Serene, Simple and Sustainable: Farming in the Pierce Conservation District

By Eric Laschever

Larry and Sheri Bailey farm ten acres in Pierce County’s Orting Valley. The well-drained sandy loam soil supports blueberries, a couple of cows, and 500 or so free-range chickens. Larry’s self-described approach to their farm is: “Serene, simple and sustainable.” And when it comes to the farm’s energy, Spark Northwest and the Pierce Conservation District have helped the Baileys achieve their sustainability goals.

Larry Bailey at Clean Food Farm. Photos by DJKmultimedia.

Larry traces his vision back to his days as a young boy visiting his grandfather’s dry-land wheat and barley farm in Alberta. “He was one of the first in the area to practice sustainable farming. He used to say that people have forgotten their roots and what feeds them every day; it’s the sun, but also the soil,” says Larry. 

Now 62, Larry powers his farm with an 8.64 kW solar array atop his tractor shed. The array runs a “solar” egg washer that processes up to 1,000 eggs per hour, along with the farm’s shop, irrigation, well, and refrigeration units. Larry estimates that he will save approximately $1,000 a year for the next 25+ years and that he will recover the installation costs in four to five years. The 24, made-in-Washington solar panels in turn, contribute to the state’s green economy. 

Clean Food Farm. Photo by DJKmultimedia.

The Bailey’s farm exemplifies how the Pierce Conservation District’s Rural Energy Development for Washington Program has evolved. In 2016, the District began a partnership with Spark Northwest to help farmers, rural business owners, and ranchers with renewable energy projects. 

Nick Cusick, the District’s Climate Resiliency Program Coordinator, recounts: “We brought Spark Northwest on board to help us develop a full-scale renewable energy assistance program for Washington’s farms and rural small businesses. We’ve seen great success in this work, with over 300 farmers and rural landowners educated, at least 150 project consults, and over 50 folks we’ve helped apply for grant assistance to make their clean energy goals a reality. Spark Northwest continues to help us grow our impact and train up conservation districts across the state in energy expertise.”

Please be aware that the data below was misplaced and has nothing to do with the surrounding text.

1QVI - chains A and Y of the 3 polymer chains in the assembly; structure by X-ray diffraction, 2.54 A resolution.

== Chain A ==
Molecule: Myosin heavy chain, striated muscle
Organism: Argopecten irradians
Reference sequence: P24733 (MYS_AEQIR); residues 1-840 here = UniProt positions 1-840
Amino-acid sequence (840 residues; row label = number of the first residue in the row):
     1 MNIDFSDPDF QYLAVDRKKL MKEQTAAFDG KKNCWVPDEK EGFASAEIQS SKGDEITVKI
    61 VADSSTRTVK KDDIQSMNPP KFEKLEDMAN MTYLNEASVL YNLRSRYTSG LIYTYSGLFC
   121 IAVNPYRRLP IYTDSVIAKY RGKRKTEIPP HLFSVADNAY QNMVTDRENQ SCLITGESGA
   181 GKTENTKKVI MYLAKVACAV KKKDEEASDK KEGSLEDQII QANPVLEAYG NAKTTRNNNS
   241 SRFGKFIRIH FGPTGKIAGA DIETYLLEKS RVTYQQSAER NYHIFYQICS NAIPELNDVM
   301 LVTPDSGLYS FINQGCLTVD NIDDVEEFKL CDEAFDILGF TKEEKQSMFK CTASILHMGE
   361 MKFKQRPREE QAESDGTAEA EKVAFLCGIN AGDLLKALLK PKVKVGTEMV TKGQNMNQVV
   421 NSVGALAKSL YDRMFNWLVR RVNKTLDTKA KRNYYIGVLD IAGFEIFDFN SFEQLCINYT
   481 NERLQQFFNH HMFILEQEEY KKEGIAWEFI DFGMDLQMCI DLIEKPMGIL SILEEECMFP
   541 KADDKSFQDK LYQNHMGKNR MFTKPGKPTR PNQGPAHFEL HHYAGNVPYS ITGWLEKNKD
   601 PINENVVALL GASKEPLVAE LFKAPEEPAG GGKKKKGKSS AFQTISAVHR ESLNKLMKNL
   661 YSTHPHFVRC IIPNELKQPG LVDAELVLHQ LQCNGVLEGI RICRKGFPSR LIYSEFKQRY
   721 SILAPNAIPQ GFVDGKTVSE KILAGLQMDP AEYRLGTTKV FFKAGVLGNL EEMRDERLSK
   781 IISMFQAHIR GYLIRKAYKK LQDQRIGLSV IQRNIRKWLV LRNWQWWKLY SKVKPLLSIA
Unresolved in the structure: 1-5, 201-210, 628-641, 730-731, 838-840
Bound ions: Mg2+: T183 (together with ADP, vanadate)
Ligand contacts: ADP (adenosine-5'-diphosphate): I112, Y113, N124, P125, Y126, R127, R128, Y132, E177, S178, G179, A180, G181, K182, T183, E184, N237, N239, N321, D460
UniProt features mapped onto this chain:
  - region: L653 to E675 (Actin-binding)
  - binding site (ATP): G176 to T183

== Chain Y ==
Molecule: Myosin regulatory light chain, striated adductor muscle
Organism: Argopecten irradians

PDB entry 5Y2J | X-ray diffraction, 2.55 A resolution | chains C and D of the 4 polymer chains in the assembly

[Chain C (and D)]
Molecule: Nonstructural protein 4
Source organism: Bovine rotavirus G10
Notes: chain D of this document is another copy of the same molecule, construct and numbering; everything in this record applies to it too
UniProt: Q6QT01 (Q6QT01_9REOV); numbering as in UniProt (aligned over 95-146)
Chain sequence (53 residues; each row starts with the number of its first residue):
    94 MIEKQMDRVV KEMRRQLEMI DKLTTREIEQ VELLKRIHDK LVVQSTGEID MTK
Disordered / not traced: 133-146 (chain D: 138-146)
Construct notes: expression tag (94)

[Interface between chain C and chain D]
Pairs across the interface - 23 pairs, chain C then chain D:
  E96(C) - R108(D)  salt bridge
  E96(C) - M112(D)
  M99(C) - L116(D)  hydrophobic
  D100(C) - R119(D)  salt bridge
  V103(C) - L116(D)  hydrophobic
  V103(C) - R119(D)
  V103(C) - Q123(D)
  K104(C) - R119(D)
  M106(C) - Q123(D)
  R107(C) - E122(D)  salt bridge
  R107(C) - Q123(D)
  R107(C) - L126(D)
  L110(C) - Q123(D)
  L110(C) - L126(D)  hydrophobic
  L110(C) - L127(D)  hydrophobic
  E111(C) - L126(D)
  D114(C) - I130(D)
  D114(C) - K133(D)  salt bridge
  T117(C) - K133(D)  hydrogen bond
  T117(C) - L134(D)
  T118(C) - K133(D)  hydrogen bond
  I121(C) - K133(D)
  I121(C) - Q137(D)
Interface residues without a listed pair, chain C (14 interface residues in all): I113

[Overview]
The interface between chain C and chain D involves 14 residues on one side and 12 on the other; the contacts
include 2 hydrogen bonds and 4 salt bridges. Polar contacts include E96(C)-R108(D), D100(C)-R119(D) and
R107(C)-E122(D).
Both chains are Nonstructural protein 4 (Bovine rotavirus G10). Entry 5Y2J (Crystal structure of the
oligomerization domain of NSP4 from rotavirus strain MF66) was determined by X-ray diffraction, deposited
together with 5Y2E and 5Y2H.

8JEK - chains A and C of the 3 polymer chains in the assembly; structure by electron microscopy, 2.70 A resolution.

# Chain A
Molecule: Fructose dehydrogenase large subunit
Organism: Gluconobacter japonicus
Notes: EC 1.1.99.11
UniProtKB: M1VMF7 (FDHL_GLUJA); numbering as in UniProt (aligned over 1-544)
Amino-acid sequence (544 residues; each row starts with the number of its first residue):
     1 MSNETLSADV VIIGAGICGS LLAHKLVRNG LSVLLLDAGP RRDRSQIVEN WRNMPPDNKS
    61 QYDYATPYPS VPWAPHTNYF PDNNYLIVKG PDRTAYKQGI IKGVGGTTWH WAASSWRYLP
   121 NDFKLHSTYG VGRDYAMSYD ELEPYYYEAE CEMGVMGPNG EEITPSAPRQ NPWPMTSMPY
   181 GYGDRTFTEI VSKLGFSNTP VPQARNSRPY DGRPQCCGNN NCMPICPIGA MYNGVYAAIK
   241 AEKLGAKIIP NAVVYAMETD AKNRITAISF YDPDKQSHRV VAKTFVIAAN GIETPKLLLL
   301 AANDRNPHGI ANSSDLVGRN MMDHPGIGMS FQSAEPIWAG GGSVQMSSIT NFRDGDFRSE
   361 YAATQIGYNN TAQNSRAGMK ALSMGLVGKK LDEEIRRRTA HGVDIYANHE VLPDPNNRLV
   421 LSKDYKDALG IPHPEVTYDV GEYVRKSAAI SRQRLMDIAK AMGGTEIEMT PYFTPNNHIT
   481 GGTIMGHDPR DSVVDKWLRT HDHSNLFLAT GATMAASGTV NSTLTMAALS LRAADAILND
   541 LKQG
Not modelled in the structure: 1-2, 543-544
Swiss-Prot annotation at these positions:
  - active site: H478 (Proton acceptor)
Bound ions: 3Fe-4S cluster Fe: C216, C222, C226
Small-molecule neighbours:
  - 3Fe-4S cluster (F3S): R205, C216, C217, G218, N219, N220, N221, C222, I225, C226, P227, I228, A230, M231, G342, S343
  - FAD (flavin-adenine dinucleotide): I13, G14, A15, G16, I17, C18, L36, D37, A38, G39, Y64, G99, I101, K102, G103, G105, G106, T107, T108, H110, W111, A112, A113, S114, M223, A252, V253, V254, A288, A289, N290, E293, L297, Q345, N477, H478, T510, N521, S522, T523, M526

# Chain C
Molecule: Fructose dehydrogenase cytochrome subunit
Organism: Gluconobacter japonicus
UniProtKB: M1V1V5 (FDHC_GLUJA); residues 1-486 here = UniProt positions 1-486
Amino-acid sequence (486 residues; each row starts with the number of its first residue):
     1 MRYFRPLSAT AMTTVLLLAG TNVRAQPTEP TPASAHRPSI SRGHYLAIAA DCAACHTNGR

“It’s a perfect combination,” adds Spark Northwest Project Manager, Mia Devine. “When working in rural communities it can take a while to build relationships and trust … and District staff are already a trusted source of up-to-date, unbiased information on environmental conservation. Spark Northwest just needs to bring our clean energy expertise, and the audience is already there and ready to hear the information.”

Pierce Conservation District projects now generate over 2.2 million kWh a year from solar, wind, and renewable biomass. A quarter of the project costs are covered by USDA Renewable Energy for America Program grants, which is the direct result of Spark Northwest and the District’s partnership.

Bailey, known to occasionally wax poetic, captures the alchemical effect of the combined efforts of the District, Spark Northwest, and local farmers as he describes his locally built panels sending “rippling waves of positive energy into the surrounding economy – building community and attracting customers.” 

Parts of this story were drawn from a piece written and photo documented by Dean J. Koepfler. Dean can be reached at deankoepfler@gmail.com and you can learn more about Clean Food Farm on their website.

Spark Northwest’s partnership with the Pierce Conservation District is just one of the ways they are supporting a thriving farming community. You can learn more about Spark Northwest’s rural energy programs here and support their work by making a tax-deductible donation.

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